I'm playing on
www.example.com/index.php but when I added (~) at the end:
www.example.com/index.php~, a file with name
index.php started downloading.
As others have mentioned, many text editors (most notably Emacs, I'd say) back up earlier versions of files you work on by creating another file whose name is the same as the original but with a tilde appended.
What other answers haven't stressed enough, however, is that the fact that you can access such a file is a consequence of some mix of incorrect version control or incorrect build and deployment.
Incorrect version control (neglect of "ignore" files)
Version control systems (VCS) have mechanisms to configure a repository so that the VCS filenames that match specified patterns will be ignored. The most popular version control system today is Git, and its mechanism for this is special files named
.gitignore. Most source code Git repositories ought to have a top level
.gitignore file that has this line in it:
That's a pattern telling Git to ignore all files whose name ends with a tilde. A common mistake among developers is to not maintain these files diligently, or just completely ignore them. For example, many IDEs will pop up a warning when they find untracked files in your source tree and give you the option of telling the IDE to ignore them. You should almost never use that option; instead, figure out what to put in the repo's "ignore" file so that everybody who checks it out automatically gets set up to never check these files in.
Disciplined use of such "ignore" files goes a very long way to protecting you from many other security problems. For example they can help protect you against the common problem of developers accidentally checking in secret credentials. One practice I've found useful is to adopt a standard layout where you projects have a designated directory for developers to place such files. You can then set up your VCS repository so files in that directory are ignored, and design your application so that development builds will get their configuration from there.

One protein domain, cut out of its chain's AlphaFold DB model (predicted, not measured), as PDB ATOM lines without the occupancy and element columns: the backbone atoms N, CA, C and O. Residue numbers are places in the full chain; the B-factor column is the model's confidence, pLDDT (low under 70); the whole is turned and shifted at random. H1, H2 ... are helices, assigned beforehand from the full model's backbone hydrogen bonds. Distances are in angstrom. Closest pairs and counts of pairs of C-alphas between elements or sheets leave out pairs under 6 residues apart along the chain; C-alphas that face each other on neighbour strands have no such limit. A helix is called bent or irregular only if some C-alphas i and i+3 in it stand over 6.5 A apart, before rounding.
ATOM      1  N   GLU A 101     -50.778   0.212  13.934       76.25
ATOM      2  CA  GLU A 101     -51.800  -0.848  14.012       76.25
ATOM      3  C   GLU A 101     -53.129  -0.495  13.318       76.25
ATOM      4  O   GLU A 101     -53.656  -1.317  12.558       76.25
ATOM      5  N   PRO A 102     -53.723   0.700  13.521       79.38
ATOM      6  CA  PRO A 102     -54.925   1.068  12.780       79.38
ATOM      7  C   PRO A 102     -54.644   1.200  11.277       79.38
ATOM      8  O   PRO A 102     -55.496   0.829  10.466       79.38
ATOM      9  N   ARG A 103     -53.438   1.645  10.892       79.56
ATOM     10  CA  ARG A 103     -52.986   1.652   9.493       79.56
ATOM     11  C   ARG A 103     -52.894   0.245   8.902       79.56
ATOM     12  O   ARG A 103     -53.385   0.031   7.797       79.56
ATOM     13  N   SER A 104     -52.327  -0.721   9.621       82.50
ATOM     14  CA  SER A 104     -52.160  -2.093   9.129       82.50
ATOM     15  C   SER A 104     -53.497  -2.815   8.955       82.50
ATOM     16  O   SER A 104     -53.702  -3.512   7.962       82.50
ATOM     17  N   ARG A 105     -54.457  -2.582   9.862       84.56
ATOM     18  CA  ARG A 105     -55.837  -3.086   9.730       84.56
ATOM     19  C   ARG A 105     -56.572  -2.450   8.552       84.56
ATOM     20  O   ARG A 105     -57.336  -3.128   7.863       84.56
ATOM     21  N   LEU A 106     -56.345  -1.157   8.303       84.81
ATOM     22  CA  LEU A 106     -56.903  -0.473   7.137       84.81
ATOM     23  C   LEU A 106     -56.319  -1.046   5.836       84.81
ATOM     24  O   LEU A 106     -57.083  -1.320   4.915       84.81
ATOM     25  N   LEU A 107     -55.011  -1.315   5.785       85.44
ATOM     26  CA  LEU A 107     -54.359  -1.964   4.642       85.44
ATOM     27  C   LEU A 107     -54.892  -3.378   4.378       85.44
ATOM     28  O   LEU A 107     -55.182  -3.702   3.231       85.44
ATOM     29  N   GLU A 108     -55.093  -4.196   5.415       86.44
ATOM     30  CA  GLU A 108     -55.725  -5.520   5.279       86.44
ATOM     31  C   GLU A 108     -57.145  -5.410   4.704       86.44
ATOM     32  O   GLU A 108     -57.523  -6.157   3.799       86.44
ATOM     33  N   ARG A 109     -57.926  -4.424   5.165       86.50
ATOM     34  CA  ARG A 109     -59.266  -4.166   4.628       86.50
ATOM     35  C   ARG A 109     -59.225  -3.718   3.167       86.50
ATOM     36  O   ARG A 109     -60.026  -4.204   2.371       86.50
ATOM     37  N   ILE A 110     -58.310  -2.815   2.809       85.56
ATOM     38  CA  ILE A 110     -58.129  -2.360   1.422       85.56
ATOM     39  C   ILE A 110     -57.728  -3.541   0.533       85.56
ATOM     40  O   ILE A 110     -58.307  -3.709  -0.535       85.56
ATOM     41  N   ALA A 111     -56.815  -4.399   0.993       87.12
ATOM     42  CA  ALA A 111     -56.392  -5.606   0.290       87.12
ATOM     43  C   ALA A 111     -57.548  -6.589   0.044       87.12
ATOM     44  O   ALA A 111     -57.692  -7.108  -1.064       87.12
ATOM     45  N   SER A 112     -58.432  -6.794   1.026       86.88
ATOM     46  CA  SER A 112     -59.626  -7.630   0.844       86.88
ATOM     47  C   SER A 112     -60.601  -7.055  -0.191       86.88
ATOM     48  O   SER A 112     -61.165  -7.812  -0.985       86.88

Incorrect build and deployment processes
The other thing that is likely to cause problems like that is build and deployment processes that incorrectly propagate files like the
index.php~ in question.
Some practices that should be adopted to avoid this:
- Get your version control system to ignore the files in the first place, as mentioned above.
- Have an automated build system that periodically checks out your project from source control, builds and packages it for deployment.
- Never edit files in the build system's work directory, so that its copy of the source repository is always clean. Always observe the discipline that developer environments are separate from automated build environments.
- Never build releases from developers' own environments.
Another important tip is to use battle-tested build tools to build your projects, that enforce a rational project layout and have some good story on how to identify which files should be packaged and which not. The build tools for many languages, for example, instead of just blindly archiving everything in your source repository, will selectively copy files from it into a temporary staging directory, and then archive that, so that only files that the tool explicitly selected for inclusion get included.
example.com/index.php~could be a server without PHP sending content from a string, a database, etc., with a HTTP header telling the browser a filename. The fact that the downloaded file doesn't have the ~ on the end (unless that's your typo?) suggests this is more likely the case. (i.e. this is not a ~ at the end of a file extension, it's a ~ at the end of a URI).